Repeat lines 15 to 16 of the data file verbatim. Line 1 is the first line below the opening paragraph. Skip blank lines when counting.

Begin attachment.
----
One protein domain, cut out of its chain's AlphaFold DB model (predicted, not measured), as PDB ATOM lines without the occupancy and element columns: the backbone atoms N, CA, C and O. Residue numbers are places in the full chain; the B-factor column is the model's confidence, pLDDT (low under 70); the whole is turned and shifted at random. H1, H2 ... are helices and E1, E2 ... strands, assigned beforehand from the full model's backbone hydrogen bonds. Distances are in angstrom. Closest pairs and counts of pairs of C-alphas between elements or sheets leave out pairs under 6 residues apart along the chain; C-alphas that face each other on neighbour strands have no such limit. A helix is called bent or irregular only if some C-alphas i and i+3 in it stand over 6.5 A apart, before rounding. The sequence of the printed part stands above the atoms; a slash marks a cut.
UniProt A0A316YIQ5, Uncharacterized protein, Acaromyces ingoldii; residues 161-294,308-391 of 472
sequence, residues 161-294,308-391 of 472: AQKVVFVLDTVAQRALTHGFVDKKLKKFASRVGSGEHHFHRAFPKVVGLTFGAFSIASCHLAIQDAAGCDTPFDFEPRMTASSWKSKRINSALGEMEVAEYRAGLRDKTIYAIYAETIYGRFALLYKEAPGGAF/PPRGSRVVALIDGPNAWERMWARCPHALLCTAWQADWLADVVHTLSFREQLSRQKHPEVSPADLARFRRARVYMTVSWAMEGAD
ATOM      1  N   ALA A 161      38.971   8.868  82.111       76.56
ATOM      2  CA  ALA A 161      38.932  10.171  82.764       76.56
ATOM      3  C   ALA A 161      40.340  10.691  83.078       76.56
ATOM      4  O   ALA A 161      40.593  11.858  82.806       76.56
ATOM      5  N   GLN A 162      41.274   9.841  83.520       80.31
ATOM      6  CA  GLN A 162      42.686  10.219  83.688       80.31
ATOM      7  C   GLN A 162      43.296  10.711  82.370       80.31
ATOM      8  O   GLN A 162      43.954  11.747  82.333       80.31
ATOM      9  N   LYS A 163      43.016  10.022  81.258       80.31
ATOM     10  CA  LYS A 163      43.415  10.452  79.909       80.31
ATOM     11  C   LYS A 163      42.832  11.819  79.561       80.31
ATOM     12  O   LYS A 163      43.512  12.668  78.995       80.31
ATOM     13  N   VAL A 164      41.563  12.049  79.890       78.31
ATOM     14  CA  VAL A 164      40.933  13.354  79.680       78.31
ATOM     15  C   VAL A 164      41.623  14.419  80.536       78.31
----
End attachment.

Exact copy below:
ATOM     13  N   VAL A 164      41.563  12.049  79.890       78.31
ATOM     14  CA  VAL A 164      40.933  13.354  79.680       78.31